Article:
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Railroads in U.S. History (1830-2010)

This series offers a fresh perspective on how railroads created and shaped America's financial institutions, America's singular brand of capitalism and its unique way of doing business. The growth of American railroads from 1830 to 1930 is identical with the growth of the nation into the premier industrial power in the world. It is a colorful story that examines the roles and contributions of Johns Hopkins, Cornelius Vanderbilt, Jay Gould and E.H. Harriman. It is a story that begins a new era in the 21st century with Warren Buffett and his purchase of the Burlington Northern Santa Fe Railway.
  • Title ID 63-RUH
  • History, American History, Political Science, Social Studies, Economics
  • 4 Programs
  • 9 Supplemental Files
  • 10th Grade through Post Secondary
  • Released in 2010 by Ambrose Video Publishing Inc./Centre Communications
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Included Programs
Supplemental Files

Included Programs

Railroads Come to America (1830 - 1840)Running time is 29 minutes

The early history of America's railroads, the birth of the steam engine locomotive and how a steam engine works are discussed in Program 1.

Chapter List
The Birth of the Steam Locomotive
British engineer, George Stephenson, invented the first steam locomotive, which started railroads and steam transportation during the Industrial Age and gave birth to the railroad industry.
It All Begins: The Baltimore and Ohio
America's first railroad, the Baltimore and Ohio, got its start with Peter Cooper's first locomotive, Tom Thumb, and later became a leader with Samuel F.B. Morse in telegraph communication as well as making the railroad industry's first multi millionaire, Johns Hopkins.
The Steam Engine
The locomotive, also known as the iron horse, was a steam engine on rails and it needed an engineer and a fireman to operate it.

The First Great Railroad Boom (1841 - 1860)Running time is 28 minutes

Railroads, trains and the railroad industry jumpstarted America's Industrial Age.

Chapter List
America's Brand of Capitalism Emerges from Railroad Fever
The Baltimore & Ohio kick started the America's railroad industry which would lead the American economy to create the unique American brand of capitalism.
Railroads Become Big Business
American railroads were responsible for many innovations, including middle management, cost benefit analysis, the common carrier policy, as well as bringing industrial stocks to Wall Street's stock market and the New York Stock Exchange.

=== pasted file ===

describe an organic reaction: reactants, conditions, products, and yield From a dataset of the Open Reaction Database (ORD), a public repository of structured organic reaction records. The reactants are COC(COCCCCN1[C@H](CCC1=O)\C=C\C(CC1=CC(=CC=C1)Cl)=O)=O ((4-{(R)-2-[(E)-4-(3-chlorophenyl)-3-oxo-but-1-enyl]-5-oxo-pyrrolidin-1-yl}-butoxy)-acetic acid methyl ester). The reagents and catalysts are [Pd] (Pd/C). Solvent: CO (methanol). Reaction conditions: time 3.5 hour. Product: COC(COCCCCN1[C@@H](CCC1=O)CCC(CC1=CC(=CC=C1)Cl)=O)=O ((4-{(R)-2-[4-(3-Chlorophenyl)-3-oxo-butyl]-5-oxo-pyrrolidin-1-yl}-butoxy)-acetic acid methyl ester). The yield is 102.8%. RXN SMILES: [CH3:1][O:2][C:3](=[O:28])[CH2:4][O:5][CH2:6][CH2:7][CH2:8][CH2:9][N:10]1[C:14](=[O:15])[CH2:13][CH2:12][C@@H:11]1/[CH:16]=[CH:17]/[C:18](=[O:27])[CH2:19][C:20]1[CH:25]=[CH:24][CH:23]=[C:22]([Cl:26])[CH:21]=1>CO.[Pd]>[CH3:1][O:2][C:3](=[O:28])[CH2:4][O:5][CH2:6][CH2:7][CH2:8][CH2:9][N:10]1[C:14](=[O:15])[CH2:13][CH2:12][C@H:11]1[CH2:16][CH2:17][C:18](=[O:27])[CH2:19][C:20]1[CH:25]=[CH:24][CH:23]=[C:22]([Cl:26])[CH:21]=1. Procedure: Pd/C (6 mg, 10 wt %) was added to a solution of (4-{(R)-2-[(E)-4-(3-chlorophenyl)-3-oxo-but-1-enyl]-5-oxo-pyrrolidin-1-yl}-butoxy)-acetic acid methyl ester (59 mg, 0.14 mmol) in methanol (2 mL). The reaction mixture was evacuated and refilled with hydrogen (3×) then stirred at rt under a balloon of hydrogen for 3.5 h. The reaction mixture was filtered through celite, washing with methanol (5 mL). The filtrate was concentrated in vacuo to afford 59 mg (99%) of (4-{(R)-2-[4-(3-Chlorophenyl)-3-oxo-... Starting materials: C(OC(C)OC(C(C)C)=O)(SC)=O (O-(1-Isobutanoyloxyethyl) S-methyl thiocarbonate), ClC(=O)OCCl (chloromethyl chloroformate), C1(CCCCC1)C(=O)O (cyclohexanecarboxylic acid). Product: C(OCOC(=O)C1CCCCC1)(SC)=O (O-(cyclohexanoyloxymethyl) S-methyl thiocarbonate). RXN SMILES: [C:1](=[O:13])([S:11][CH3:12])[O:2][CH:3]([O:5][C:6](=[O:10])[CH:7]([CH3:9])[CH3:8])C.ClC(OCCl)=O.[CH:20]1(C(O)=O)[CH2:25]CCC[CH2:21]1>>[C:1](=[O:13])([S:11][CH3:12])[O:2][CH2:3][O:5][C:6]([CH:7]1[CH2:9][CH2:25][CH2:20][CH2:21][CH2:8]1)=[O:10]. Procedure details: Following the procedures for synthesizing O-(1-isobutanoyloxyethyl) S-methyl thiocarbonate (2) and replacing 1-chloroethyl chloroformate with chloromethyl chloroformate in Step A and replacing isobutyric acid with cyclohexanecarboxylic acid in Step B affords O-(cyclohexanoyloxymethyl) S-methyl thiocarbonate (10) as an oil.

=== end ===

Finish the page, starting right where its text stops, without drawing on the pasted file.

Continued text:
America's First Wave of Rail Lines
America's first railroad boom launched major companies such as the Pennsylvania Railroad, the Reading Railroad, the Erie Railroad, the New York Central Railroad, and the Rock Island Line.

A New Era in American Railroading (1861 - 1870)Running time is 30 minutes

During the Civil War and the years after, America's railroads were responsible for changes in military tactics, innovations to the railroad industry, and the building of the first transcontinental railroad.

Chapter List
President Lincoln's Railroad
President Abraham Lincoln used the Civil War to push through the U.S. Congress ideas for a, transcontinental railroad and a northern military railroad to help win the war against the south.,
Railroads and the Civil War
During the Civil War, railroads proved their importance at the Battle of Chickamauga, a Union defeat under General Rosecrans, by saving the Union army and providing General William Tecumseh Sherman a supply line for his famous March across Georgia.
Depots, Pullman Cars and Airbrakes
Train Depots, George Pullman's Pullman cars, and airbrakes invented by George Westinghouse, were three important innovations in the Civil War Era.
The Transcontinental Railroad
America's first Transcontinental railroad, built by the Central Pacific and the Union Pacific, was a direct result of the Homestead Act and the desire to link California with the rest of the nation.

The Second Great Railroad Boom (1871 - 2010)Running time is 28 minutes

America's Second Railroad Boom made the railroad industry the greatest industry in the United States, but the heyday of the railroads would end in the 20th century and the modern railroad industry of the 21st century would emerge.

Chapter List
The Railroads Move West
Four more transcontinental railroads would be built after the first one, including the Northern Pacific, the Great Northern Railway, the Southern Pacific, and the Atchison, Topeka and Santa Fe.
The Railroad Robber Barons
The Robber Barons, such as Jay Gould, Cornelius Vanderbilt, J.J Hill, William Clark, and William Jackson Palmer, were entrepreneurs who created great railroad empires.
The Federal Government Steps In
Railroad Wars happened when the Robber Barons began charging exorbitant costs on small town farmers and businessmen, which led to the enactment of the Interstate Commerce Commission, used by Teddy Roosevelt to regulate railroad shipping rates.
Consolidation and the Diesel Engine
The railroad industry had become so chaotic that it needed to consolidate, a move led by E.H. Harriman, starting with the Union Pacific at the turn of the 20th century and continuing with the invention of the diesel locomotive in the 1930s.
America's Railroads Today
Modern Railroads are a vital part of the American economy, as seen by Warren Buffet's purchase of the Burlington Northern Santa Fe Railroad.

Supplemental Files

America's Railroads ca1893
Blackline Master Quizzes for Railroads in US History
MARC Records for RUH
MARC records for the series Railroads in U.S. History (1830-2010)
Railroads in US History Timeline
Teacher's Guide for Railroads in US History
The Erie Railroad ca1851
The First Five Transcontinental Railroads
The New York Central Railroad ca1853
The Southern Railroads ca1860